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Korean Journal of Obstetrics & Gynecology 2004;47(7):1317-1326.
Published online July 1, 2004.
Relationship between HPV Typing and Expressions of p16 and p53 in Cervical Neoplasia.
Eun Seop Song, Hye Mi Kim, Jee Young Han, Yun Seob Song, Suk Jin Choi, Joon Mee Kim, Keun Sung Kim, Moon Whan Im, Byoung Ick Lee, Woo Young Lee
1Department of Obstetrics and Gynecology, College of Medicine, Inha University, Incheon, Korea.
2Department of Pathology, College of Medicine, Inha University, Incheon, Korea.
3Department of Urology, College of Medicine, Soonchunhyong University, Seoul, Korea.
4Department of Food Science and Technology, Chung-Ang University, Seoul, Korea.
Abstract
OBJECTIVE
To determine the relationships among the grade of cervical pathology, HPV infection status, p16 expression, and p53 expression in cervical neoplasia. METHODS: From July of 2002 to June of 2003, authors did HPV typing with HPV Oligonucleotide Microarray DNA Chip (Biomed, Seoul, Korea), p16 and p53 immunochemical staining in cervical tissues obtained from conization or hysterectomy RESULTS: 41 patients were enrolled in this study. There were 16 normal (WNL) patients, 9 CIN patients, 8 microinvasive cancer (MIC) patients, and 8 invasive cervical cancer (ICC) patients. The HPV infection rate in WNL, CIN, MIC and ICC were 0%, 100%, 50% and 50% retrospectively. The expression rate of p16 was 13% in WNL, 67% in CIN, 50% in MIC and 100% in ICC. That of p53 was 0% in WNL, 67% in CIN, 75% in MIC and 100% in ICC. With regard to p16 staining in HPV negative cases, negative staining was 67%, weakly positive was 13% and strongly positive was 21%. But in HPV-infected cases, negative staining of p16 was 29%, weakly positive was 53% and strongly positive was 18%. With regard to p53 staining in HPV negative cases, without HPV infection, negative staining was 62%, weakly positive was 33% and strongly positive was 4%. But in HPV infected cased, negative staining of p53 was 18%, weakly positive was 53% and strongly positive was 29%. Finally, in p16 negative cases, negative staining of p53 was 62%, weakly positive was 38% and strongly positive was 0%. But in p16 weakly positive cases, with weakly positive p16, negative staining of p53 was 33%, weakly positive was 42%, and strongly positive was 25%. In p16 strongly positive cases, negative staining of p53 was 13%, weakly positive was 50% and strongly positive was 38%. CONCLUSION: There were significant associations among grades of cervical pathology, HPV infection, p16 and p53 expression. Thus there might be some possibilities that expression of p16 and p53 induced by E7 and E6 proteins of HPV can impact on the tumorigenesis.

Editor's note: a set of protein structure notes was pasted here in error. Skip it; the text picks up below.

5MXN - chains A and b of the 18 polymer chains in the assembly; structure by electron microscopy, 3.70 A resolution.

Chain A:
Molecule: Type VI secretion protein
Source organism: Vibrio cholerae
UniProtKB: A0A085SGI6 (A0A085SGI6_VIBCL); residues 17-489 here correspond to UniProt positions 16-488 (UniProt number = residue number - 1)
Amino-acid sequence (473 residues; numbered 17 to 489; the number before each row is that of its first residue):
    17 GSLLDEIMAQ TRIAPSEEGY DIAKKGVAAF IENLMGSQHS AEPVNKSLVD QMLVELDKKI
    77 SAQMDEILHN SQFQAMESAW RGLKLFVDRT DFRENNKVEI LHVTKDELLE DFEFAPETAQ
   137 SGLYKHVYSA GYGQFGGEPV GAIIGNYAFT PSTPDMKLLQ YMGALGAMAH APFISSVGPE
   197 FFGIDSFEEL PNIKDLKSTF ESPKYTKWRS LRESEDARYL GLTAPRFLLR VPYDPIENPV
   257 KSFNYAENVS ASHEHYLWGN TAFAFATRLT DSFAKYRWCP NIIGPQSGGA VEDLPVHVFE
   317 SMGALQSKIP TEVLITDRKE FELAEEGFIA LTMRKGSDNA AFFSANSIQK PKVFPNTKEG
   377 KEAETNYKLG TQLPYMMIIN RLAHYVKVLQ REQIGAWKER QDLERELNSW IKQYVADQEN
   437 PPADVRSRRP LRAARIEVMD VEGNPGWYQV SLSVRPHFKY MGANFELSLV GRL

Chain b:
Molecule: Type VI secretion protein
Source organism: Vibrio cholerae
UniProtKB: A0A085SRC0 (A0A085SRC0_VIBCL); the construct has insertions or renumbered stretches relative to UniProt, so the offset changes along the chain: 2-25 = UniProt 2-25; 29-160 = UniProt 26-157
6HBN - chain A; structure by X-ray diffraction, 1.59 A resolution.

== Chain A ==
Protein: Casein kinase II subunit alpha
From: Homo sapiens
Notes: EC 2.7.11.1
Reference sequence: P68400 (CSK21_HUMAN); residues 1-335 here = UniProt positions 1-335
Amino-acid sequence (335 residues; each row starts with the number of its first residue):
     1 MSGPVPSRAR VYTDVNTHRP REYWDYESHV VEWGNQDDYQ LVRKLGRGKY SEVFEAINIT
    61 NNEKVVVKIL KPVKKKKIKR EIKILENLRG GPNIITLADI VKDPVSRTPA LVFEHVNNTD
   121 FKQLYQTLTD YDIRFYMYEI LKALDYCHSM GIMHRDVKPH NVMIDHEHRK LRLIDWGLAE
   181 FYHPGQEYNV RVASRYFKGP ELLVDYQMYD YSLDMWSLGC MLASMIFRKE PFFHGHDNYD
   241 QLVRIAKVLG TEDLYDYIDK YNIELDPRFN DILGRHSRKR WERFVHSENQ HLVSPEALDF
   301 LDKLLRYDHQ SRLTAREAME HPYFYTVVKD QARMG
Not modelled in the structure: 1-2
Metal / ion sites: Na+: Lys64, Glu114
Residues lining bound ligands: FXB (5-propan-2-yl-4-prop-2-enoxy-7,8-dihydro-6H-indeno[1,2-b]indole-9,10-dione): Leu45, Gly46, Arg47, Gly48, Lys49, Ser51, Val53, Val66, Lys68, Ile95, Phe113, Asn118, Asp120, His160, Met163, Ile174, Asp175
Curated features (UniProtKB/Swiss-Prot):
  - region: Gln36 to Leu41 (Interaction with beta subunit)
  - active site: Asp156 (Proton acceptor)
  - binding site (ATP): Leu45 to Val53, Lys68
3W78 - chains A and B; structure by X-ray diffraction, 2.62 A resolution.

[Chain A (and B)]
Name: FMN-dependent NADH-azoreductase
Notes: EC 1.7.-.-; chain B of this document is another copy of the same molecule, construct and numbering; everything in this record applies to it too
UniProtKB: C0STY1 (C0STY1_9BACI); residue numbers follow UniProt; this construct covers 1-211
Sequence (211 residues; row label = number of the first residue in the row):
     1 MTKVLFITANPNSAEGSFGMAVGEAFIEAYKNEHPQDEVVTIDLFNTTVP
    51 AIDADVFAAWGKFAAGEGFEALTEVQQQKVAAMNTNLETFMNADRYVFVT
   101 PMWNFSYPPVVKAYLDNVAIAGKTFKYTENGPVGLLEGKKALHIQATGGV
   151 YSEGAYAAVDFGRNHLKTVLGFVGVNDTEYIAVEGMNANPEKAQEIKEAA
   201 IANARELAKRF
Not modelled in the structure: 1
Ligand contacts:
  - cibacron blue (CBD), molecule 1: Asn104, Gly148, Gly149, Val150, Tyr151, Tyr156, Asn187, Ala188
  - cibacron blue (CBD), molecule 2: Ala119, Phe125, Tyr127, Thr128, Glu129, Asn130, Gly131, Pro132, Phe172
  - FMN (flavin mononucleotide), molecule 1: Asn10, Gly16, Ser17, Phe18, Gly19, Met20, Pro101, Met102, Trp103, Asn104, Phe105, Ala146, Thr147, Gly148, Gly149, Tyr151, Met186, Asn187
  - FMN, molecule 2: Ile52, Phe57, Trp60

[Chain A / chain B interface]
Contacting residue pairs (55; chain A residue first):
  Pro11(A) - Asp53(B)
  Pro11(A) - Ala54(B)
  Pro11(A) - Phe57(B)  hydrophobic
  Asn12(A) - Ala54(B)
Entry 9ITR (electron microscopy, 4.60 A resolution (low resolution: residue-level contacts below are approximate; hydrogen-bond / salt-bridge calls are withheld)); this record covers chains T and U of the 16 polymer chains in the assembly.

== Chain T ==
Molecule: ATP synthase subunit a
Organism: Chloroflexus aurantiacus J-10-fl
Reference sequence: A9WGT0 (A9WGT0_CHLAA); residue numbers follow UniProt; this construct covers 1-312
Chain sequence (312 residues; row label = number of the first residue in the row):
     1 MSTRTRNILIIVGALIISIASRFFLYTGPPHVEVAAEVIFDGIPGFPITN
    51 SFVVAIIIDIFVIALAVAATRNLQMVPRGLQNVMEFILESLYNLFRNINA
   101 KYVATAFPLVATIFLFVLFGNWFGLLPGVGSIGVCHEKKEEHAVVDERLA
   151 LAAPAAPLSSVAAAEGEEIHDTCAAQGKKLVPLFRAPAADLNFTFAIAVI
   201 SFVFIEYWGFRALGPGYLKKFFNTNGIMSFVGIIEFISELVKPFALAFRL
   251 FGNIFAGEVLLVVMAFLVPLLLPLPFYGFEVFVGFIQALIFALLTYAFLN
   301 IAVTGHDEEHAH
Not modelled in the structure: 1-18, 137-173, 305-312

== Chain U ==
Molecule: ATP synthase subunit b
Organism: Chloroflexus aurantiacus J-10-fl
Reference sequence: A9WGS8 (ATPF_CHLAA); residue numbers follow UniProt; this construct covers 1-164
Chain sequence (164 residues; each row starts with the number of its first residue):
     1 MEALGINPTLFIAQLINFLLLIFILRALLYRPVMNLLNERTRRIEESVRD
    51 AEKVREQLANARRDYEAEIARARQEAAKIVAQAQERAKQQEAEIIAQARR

Key Words: Cervical neoplasia, HPV, p16, p53


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